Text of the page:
First Presbyterian Church and Grace Point Christian Fellowship have opened a new chapter by moving into a new facility, Harvest Community Center, in MorganField.
The unique partnership lasted for years, with the two churches initially sharing a facility that once belonged to Grace Point, formerly First Christian Church.
Church members and local officials gathered on Sunday to inaugurate the new worship center at 4590 Corbina Road. The two churches will share the management of the facility, but they will organize their own worship services.
Reverend Chandler “Chan” Willis, pastor of First Presbyterian Church since 2011, said both churches see MorganField as the best place to reach new members, especially residents of the relatively new development who may not have no established church.
“This is an opportunity like no other,” said Willis.
Reverend Vince Endris, pastor at Grace Point for six years, said the partnership allows the two churches to pool resources and promote unity between congregations and denominations.
“To me that makes so much sense,” he said. “In a Christian sense, it’s also about learning that you can overcome your differences and work together.”
The First Presbyterian Church has been a staple in Lake Charles since the late 1800s. However, years of declining membership led to the decision in 2012 to sell its location on Second Avenue, where it had stood for decades, a said Willis.
“It was a very large facility that we were underutilizing,” he said. “There was a lot of upkeep and the overhead was an albatross around the church’s neck.”
The Greater St. Mary’s Baptist Missionary Church purchased the facility in 2015, and First Presbyterian intended to purchase property further south in Lake Charles.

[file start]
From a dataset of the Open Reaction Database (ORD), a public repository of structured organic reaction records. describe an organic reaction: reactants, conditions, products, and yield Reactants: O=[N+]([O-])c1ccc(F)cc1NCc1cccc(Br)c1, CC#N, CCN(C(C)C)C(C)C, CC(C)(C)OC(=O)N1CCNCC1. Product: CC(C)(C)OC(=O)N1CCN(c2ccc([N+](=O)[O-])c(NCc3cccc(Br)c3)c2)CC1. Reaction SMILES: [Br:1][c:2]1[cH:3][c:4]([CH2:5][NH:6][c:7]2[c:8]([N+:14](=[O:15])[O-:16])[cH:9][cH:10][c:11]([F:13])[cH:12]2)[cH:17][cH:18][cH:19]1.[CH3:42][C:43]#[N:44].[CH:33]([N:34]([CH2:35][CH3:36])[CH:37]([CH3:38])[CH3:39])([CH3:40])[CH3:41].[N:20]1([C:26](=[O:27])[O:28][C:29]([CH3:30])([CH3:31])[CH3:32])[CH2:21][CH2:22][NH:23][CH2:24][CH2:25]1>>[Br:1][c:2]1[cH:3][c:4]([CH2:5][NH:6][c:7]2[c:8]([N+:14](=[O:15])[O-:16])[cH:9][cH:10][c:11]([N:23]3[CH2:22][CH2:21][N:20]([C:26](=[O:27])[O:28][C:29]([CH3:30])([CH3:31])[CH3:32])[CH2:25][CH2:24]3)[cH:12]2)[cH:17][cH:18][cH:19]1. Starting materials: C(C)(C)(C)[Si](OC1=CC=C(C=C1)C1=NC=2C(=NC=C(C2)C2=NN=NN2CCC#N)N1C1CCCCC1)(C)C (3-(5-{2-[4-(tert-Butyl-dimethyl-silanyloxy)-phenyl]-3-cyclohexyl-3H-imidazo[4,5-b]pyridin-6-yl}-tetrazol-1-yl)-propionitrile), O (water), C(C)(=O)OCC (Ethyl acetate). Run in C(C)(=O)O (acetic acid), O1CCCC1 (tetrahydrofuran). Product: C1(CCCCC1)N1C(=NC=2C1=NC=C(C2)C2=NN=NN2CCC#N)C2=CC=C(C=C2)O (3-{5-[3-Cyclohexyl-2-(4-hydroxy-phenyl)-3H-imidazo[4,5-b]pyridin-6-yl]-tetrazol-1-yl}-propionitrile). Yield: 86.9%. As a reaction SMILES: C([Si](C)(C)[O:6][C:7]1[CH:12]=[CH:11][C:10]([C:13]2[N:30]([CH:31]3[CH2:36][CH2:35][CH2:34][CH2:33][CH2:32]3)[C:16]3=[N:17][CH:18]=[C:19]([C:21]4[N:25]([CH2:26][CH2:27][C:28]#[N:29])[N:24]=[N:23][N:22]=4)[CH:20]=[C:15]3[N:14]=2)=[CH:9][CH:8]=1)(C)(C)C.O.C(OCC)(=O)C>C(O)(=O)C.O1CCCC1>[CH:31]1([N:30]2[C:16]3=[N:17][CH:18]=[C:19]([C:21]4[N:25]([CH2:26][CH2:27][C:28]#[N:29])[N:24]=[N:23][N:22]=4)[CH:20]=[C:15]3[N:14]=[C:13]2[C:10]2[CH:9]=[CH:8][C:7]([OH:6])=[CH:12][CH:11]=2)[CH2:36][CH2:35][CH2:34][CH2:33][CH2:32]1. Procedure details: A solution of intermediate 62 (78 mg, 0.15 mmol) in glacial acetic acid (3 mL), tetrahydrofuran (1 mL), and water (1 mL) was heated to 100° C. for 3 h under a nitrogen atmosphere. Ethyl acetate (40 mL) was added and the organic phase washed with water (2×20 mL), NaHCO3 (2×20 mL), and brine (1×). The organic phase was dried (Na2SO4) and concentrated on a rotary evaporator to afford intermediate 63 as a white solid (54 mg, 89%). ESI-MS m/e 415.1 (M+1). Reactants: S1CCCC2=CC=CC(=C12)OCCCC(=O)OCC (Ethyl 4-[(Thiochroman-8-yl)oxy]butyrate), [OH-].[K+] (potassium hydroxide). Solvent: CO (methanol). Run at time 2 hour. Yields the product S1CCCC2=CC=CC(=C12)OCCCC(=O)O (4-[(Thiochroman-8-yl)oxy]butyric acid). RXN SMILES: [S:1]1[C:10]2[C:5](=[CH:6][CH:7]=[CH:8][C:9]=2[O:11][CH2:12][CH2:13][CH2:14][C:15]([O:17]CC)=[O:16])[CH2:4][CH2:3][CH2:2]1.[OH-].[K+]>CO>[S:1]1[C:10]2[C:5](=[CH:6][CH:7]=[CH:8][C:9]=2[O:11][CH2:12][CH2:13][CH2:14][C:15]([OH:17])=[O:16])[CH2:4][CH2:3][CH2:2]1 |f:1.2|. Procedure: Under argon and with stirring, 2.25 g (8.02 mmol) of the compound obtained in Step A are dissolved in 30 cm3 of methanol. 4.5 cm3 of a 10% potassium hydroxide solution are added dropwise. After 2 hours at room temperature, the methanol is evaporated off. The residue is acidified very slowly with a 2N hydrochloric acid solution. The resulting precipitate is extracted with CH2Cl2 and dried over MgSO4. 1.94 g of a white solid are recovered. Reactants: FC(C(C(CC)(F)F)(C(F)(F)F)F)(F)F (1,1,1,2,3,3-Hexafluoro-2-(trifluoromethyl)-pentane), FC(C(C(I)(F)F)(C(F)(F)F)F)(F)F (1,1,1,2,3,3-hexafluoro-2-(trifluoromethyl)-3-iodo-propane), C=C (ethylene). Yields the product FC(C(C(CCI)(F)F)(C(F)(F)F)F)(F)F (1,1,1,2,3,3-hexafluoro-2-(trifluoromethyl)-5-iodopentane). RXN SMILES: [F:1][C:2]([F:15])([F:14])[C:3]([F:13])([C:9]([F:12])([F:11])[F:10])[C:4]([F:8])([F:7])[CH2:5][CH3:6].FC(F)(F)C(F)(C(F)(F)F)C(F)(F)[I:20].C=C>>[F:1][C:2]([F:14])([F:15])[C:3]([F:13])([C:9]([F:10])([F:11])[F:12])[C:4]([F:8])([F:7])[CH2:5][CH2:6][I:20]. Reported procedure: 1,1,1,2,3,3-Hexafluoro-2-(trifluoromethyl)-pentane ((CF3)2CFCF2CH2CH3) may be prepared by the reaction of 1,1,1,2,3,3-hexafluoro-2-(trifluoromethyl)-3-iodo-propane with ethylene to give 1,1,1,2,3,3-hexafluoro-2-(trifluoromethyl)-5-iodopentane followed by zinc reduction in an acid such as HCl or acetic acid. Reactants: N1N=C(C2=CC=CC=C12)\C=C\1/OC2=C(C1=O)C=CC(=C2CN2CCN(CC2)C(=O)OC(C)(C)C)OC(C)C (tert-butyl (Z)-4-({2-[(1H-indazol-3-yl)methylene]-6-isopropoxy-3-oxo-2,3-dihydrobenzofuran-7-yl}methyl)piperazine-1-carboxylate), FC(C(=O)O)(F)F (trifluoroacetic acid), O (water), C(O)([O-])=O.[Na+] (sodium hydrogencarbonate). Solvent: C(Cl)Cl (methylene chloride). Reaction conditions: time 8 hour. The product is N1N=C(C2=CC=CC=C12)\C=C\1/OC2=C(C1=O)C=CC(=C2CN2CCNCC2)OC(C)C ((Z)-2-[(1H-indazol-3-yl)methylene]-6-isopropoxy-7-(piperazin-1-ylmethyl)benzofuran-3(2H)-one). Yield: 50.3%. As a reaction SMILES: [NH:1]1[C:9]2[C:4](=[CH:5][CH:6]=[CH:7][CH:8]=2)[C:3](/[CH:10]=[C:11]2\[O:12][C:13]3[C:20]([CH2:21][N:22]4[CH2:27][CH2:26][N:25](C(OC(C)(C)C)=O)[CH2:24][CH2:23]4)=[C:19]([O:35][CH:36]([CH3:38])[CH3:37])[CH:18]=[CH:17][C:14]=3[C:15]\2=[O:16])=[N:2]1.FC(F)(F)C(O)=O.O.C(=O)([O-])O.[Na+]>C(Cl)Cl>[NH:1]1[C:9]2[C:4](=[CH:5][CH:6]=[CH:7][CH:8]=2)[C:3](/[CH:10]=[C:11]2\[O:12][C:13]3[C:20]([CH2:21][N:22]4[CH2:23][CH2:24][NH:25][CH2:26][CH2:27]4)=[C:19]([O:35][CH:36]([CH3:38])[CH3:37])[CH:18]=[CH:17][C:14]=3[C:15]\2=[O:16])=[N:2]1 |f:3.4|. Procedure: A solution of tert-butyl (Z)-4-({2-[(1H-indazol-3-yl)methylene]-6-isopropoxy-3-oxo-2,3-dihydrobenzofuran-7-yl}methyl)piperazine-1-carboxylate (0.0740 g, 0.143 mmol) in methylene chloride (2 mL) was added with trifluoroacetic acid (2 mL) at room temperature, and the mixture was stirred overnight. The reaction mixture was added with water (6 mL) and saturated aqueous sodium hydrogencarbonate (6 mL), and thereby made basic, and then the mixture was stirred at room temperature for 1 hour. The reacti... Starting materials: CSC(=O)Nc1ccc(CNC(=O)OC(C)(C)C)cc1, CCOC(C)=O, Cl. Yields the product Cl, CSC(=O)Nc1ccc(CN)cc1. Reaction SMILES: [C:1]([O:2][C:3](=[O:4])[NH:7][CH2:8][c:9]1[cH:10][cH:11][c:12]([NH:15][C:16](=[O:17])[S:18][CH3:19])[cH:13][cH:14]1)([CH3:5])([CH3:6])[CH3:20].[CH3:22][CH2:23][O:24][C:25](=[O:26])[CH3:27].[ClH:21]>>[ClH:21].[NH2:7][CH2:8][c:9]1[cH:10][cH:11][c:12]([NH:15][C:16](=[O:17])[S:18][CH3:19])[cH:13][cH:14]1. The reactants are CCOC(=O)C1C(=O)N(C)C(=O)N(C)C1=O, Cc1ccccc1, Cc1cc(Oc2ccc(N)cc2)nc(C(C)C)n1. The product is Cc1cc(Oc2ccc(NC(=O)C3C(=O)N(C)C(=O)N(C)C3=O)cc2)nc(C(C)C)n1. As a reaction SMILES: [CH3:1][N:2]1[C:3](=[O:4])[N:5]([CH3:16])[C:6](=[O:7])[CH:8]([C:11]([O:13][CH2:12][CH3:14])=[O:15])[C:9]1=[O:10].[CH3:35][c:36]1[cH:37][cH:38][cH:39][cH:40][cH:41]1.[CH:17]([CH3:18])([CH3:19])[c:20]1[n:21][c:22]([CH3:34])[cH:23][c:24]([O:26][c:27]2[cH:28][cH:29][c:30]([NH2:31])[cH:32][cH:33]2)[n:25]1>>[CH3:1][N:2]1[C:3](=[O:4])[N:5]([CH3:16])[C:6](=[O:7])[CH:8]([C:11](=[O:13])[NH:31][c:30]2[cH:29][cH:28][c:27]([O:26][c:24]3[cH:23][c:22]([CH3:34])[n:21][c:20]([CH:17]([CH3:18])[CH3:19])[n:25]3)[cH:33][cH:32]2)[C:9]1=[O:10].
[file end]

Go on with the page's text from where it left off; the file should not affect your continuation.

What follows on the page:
Having no place of worship for members of the First Presbyterian, Grace Point entered the scene. Friends George Swift, of First Presbyterian, and RB Smith, of Grace Point, made a deal whereby First Presbyterian would pay rent to Grace Point to use the sanctuary and a wing of the building.
As the two churches shared the facility, they grew closer, Willis said.
“It seemed logical,” he said.
When Endris first arrived at Grace Point, he had no idea that First Presbyterian was in the same location.
“I thought it was weird to have two churches sharing a building,” he said.
Endris said he got along well with Willis and got used to the partnership. Like First Presbyterian, Grace Point was also looking to sell its facility and move to a growing location south of town.
“Since we both have limited resources, we decided why not pool our resources and share the property,” said Willis.
Moving the two churches to a new location was a no-brainer, Endris said.
“Normally a lot of money that comes to church pays for building or utilities,” he said. “It undermines the church’s mission to help others. This arrangement allows us to have the building at a fraction of the cost and to devote more funds to missions and other uses.
The churches were to be on the MorganField site by the end of November last year. However, the arrival ashore of Category 4 Hurricane Laura in August damaged the facility and delayed opening by nearly a year.
“The delay probably gave us more time to prepare when we moved in,” Willis said. “Everything is in God’s time, not in ours. “
Endris said Grace Point was trying to sell its Second Avenue facility when Hurricane Laura hit. He said Laura’s damage would have forced Grace Point to close, had it not been for the partnership with the church.
“We had to sell it a lot cheaper,” he said. “Personally, I think the two churches wouldn’t be here yet because of COVID-19 and hurricanes. “
Willis said the Harvest Community Center will also serve as an activity center for the MorganField community.
“It’s not just for religious or denominational activities,” he said. “It’s for birthdays, homeowner association meetings, boy scouts, AA or whatever,” he said.
Endris said the churches coexisting in one place shows how important it is for people and faith-based organizations to come together, instead of being divided.
“I think it is a necessary cause,” he said. “We don’t just move to stay alive. I think we have something to offer the community. How can we expect the world to unite if we do not unite ourselves? “